Silence descended on the warehouse once again as the witches and the shaman looked at each other in fear and shock. Even the cold, reserved face of the Crimson Fang looked shaken, unsettled by what he had just seen. His eyes were glued to the dead vampire guard lying in a slowly expanding pool of blood.
“What the hell was that?” one of the witches finally uttered.
I studied everyone’s faces carefully, hoping to get some insight into what had just happened. A rogue, mad witch seemed unlikely, but either no one in this room was behind this attack, or they were excellent actors, because the confusion in this room was so thick, it was almost tangible.
But then another sound broke the silence. The witch, or whatever the woman was, had started moving again. I reached for my dagger, the other hand outstretched readily, but then I relaxed again. Whatever had possessed her before seemed to have faded. Her movements were still shaky, but the rotten smell was gone.
The last remaining vampire guard stepped forward, sword drawn at the ready, but his hands were shaking with fear. Before he could take another step, the Crimson Fang put a hand on his shoulder.
“Let me,” he said with a calm but assertive voice. He looked relaxed on the first glance, but as I watched him walk over to the witch, I could see controlled rage in every one of his movements. I did not envy the person about to face that anger right now.
“Who are you?” the vampire demanded.
“I’m… Lyla?” the witch stammered. She looked just as confused as the rest of us. “What happened? Where am I?” She let her fingers run across her neck, dark with bruises, and inhaled sharply.
The Elders exchanged glances like they were thinking the same thing. The shaman then walked to the witch, lightly touching her shoulder. “What’s the last thing you can remember, Lyla?”
The woman looked between the shaman and the vampire towering over her. Lazar looked friendly, I thought. He might have been the loudest before, but as he spoke to the witch, there was nothing but compassion in his voice.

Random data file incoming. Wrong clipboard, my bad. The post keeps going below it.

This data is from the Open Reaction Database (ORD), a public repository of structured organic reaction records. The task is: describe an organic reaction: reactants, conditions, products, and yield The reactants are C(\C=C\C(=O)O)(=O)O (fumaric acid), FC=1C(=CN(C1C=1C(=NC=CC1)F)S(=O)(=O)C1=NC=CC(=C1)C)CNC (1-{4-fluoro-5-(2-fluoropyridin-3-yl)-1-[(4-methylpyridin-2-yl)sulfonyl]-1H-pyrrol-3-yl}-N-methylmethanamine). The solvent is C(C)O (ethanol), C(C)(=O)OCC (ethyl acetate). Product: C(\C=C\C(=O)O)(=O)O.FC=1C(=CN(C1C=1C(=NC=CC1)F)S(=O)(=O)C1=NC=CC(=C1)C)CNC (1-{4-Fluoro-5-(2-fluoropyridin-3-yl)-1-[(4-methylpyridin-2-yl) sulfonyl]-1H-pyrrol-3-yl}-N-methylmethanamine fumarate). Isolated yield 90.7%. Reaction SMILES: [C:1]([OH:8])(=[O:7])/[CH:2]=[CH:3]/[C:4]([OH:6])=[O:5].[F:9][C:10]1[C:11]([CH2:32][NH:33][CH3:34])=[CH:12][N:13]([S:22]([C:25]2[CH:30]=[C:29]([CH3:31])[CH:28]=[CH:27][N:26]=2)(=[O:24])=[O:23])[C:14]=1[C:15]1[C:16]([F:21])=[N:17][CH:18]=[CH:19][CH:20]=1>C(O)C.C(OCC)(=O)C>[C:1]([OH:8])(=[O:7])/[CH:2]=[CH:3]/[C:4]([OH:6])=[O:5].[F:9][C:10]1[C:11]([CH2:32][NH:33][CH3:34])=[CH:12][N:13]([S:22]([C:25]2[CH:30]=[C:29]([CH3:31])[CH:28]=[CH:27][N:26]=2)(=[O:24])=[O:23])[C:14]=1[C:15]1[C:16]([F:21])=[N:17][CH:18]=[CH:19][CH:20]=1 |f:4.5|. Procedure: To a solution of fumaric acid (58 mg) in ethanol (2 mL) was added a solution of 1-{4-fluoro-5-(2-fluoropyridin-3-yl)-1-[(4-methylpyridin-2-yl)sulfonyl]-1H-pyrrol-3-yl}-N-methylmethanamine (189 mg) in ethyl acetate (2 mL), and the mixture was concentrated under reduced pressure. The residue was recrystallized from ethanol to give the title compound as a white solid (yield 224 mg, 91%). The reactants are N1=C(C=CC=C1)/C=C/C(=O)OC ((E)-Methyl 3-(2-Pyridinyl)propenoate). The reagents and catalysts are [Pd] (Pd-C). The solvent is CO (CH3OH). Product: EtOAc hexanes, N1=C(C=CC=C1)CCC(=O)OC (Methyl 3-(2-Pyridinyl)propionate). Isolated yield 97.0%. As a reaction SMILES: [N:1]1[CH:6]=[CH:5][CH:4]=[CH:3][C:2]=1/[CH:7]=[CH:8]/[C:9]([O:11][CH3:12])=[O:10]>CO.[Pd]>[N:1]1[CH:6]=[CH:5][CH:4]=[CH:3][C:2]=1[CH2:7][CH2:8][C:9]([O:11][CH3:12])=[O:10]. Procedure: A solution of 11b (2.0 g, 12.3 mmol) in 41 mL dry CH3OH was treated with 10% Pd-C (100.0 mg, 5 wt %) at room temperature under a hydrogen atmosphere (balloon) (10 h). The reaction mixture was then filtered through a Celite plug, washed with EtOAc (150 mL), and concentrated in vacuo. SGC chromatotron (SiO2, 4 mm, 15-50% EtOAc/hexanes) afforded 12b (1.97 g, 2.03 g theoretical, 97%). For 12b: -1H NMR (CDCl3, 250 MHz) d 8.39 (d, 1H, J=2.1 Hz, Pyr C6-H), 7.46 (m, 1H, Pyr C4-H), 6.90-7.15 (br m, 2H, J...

“I… I was shopping,” the witch stammered. “At the market.”
The Crimson Fang took a few steps back when she kept looking up at him in terror. She relaxed visibly, turning to the shaman who now kneeled next to her.
“I was… buying a pumpkin, for dinner, when someone bumped into me, quite hard. That I can remember. I dropped my pumpkin. But… I don’t know what happened next. Wait, uhm… he didn’t seem sorry, I think. I remember being annoyed about that.”
She looked around and seemed to take in her surroundings. Her face paled visibly when she noticed the vampire guard lying on the ground next to her in a puddle of blood.
“Was… that…?”
"No, don't worry about it," the shaman said quietly, offering her a hand to help her up. "We don't know exactly what happened, but it seems you were the victim of a spell, maybe a curse. Apparently, one that transferred to the other vampire when he tried to stop you.
Her eyes were wide open as she stared at Lazar, her hands still trembling.
“Go home,” the female Elder said, walking up to her, “and don’t worry about it. We’ll take over from here.” She smiled and touched the scared woman on the arm.
She nodded quickly, glanced toward the Crimson Fang one last time, then rushed out the door.
The Crimson Fang looked at the witches and shaman, crossing his arms in front of his chest. “So you’re saying someone cursed her to kill us? A common witch, against four armed vampires?”
“And then the curse moved on.” The female witch nodded.
The vampire squinted at her.
“What if it wasn’t a curse, though?” the shaman added. “Curses don’t move from person to person. What if they were mind controlled, or possessed, perhaps?”
“That would explain the behavior and memory loss,” the other witch agreed, his brows furrowed. “But we didn’t have curses like that in years!”